Dr. Robert Leneway has been appointed to a new two year term as an Adobe Educational Leader (AEL) after a highly competitive peer review process and will join a newly appointed or re-appointed global network of about 100 other educational leaders, including only one other representative from Michigan. As an AEL, Leneway can take advantage of collaboration opportunities with a global network of educational leaders and can serve on focus groups and beta testing for new and future products for education with direct access to product development managers and staff.
Dr. Louann Bierlein Palmer, professor in the Department of Educational Leadership, Research, and Technology, was selected to serve this past summer as a peer reviewer for the U.S. Department of Educations’ Race to the Top program. This grant competition has been one of the highest profile education reform efforts in recent history, and per her notification letter it was noted that Secretary Duncan worked to assemble peer reviewers representing “our nation’s most distinguished educators, policymakers, and scholars to participate in the review process for this ambitious reform initiative.” Less than one hundred reviewers were selected from thousands of applicants.
Dr. Bierlein Palmer served as a reviewer during phase 1 and 2 of the grant competition, during which close to $4 billion was awarded to 10 states and the District of Columbia. Louann’s area of expertise involves educational reform policy, and she worked directly in the public policy world for 15 years before coming to WMU.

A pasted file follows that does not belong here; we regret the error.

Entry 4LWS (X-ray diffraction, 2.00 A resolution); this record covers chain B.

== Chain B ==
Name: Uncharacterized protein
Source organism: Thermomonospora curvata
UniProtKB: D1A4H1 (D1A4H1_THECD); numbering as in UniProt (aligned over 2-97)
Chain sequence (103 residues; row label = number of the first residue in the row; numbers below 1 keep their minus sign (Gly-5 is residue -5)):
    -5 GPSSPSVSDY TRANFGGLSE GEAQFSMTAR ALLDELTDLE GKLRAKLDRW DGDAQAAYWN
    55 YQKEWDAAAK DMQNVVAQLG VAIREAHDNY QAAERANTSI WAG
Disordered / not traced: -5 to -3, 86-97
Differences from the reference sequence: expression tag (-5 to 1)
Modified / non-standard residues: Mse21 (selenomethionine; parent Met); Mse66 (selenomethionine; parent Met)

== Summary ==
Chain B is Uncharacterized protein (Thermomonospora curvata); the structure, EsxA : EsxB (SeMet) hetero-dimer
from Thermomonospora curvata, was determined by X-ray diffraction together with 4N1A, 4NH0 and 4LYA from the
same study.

A new study by Western Michigan University researchers shows that privately operated education management organizations, or EMOs, now operate more than 30 percent of charter schools across the nation.
The new report, titled “Profiles on Nonprofit Education Management Organizations--2009-2010,” finds that while the growth of for-profit education management organizations has been slow, their nonprofit counterparts have enjoyed sustained and steady growth. The report was released jointly on Wednesday, Dec. 15, by the WMU-based Study Group on Education Management Organizations and the National Education Policy Center at the University of Colorado at Boulder.
The report is one of two released in the past week by the study group at WMU and the National Education Policy Center. The second study, titled “Profiles of For-Profit Education Management Organizations,” finds that almost half of the public schools operated by for-profit EMOs have not met adequate yearly progress (AYP) benchmarks mandated under federal No Child Left Behind legislation.
Both studies were written by Dr. Gary Miron, WMU professor of educational leadership, research and technology and Jessica Urschel, a WMU graduate research assistant. The for-profit EMO report was co-authored by Dr. Alex Molnar, a professor at Arizona State University.
In a forthcoming publication of the Journal of Educational Research, Drs. Jeffrey Jones, Gary Miron, and Allison Kelaher-Young of the College of Education and Human Development report on “The Kalamazoo Promise and Perceived Changes in Teacher Beliefs, Expectations, and Behaviors.” High teacher expectations are an essential component of quality education, and are known to lead to positive outcomes for